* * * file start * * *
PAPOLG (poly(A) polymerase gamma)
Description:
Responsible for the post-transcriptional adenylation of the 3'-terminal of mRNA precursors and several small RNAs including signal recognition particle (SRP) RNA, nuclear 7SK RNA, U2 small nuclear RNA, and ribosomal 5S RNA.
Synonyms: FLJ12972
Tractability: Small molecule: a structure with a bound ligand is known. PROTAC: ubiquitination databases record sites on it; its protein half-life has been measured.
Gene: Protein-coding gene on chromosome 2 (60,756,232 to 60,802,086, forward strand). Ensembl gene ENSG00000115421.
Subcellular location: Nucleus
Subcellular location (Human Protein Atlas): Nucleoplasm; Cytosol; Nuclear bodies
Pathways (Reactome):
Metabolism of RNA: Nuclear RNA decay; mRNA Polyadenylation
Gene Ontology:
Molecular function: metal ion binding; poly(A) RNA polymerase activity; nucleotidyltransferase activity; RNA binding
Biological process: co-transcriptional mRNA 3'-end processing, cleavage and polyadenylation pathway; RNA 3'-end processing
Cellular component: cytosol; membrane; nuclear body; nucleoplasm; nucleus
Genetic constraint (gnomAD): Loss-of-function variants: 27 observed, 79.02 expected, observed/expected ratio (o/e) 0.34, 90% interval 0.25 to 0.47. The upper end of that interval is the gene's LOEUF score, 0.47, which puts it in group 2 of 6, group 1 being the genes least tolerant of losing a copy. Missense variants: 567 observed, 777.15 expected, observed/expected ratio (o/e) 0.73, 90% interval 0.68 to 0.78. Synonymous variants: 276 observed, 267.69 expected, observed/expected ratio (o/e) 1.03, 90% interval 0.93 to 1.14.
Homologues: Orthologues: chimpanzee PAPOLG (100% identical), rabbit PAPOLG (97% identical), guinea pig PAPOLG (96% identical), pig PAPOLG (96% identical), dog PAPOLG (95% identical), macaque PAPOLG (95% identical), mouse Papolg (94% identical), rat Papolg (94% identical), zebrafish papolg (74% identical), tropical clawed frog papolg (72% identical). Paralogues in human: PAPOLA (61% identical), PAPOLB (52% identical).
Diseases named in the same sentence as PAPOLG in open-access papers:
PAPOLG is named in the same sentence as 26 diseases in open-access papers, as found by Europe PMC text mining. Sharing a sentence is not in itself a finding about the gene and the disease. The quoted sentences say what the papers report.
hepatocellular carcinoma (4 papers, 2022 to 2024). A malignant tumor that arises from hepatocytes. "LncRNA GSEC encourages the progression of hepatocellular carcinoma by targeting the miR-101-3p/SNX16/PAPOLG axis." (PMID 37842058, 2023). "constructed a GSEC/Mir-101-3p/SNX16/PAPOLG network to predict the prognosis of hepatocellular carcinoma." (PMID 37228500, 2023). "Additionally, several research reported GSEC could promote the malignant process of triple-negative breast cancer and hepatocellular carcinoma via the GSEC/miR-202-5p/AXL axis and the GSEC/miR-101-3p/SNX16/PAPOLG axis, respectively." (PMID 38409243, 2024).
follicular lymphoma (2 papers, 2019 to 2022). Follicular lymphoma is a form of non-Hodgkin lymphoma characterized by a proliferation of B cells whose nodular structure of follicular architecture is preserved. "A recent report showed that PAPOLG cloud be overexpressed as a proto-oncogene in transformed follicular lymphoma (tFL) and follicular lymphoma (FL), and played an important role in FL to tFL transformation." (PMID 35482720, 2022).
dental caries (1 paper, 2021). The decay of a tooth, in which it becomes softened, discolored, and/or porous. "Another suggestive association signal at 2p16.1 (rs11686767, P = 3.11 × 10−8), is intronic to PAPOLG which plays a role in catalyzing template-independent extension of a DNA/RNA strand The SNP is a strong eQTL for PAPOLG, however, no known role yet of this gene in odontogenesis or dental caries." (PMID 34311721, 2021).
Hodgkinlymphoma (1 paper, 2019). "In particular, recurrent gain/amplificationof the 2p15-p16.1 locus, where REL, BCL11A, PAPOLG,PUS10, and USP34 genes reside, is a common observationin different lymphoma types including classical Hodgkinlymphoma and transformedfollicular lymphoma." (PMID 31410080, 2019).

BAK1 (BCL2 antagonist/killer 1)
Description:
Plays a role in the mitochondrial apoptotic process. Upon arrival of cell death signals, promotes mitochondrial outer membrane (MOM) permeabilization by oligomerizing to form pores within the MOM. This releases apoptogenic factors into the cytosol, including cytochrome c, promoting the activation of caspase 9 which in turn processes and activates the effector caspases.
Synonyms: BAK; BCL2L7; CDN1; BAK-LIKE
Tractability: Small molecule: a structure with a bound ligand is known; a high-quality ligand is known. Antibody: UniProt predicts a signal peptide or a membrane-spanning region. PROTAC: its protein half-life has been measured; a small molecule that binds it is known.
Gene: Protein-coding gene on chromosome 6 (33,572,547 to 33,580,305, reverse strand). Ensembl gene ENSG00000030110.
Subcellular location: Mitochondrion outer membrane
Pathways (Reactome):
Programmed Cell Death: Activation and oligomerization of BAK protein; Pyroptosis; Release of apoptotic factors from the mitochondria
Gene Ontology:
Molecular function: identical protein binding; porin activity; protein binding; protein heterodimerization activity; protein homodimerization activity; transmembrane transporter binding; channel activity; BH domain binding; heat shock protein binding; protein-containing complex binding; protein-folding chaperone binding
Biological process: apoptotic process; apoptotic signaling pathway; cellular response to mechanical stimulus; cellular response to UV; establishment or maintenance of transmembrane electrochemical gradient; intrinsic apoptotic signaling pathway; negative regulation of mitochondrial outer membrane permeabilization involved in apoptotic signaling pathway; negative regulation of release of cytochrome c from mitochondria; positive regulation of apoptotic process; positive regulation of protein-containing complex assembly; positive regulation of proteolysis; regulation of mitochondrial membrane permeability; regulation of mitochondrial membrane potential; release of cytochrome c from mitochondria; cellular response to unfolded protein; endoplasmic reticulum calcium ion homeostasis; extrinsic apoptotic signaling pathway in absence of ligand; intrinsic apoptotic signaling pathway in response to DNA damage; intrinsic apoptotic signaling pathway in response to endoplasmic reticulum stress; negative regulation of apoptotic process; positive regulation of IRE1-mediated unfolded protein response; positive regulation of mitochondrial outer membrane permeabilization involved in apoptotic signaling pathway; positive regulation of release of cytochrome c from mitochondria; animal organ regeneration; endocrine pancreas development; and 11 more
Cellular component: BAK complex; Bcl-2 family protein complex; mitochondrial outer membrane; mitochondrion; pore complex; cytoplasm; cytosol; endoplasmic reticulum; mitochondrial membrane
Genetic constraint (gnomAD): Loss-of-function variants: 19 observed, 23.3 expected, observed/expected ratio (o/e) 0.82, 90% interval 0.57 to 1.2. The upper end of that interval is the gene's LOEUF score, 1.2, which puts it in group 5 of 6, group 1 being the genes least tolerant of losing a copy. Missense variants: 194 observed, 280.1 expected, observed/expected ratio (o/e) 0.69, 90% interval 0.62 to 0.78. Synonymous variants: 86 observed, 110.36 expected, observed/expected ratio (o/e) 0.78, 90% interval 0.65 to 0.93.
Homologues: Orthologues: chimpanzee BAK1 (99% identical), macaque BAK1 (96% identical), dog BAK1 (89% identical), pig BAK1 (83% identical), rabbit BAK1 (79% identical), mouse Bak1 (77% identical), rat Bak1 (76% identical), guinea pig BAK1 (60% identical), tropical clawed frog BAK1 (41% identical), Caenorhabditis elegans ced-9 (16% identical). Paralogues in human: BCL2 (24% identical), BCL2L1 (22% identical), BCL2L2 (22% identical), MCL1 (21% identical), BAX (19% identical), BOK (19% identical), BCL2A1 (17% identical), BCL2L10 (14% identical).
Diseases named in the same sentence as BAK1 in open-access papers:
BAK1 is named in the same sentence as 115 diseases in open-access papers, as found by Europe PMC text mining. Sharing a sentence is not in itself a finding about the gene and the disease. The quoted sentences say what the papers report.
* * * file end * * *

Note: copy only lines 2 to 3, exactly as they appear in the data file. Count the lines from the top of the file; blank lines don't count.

Description:
Responsible for the post-transcriptional adenylation of the 3'-terminal of mRNA precursors and several small RNAs including signal recognition particle (SRP) RNA, nuclear 7SK RNA, U2 small nuclear RNA, and ribosomal 5S RNA.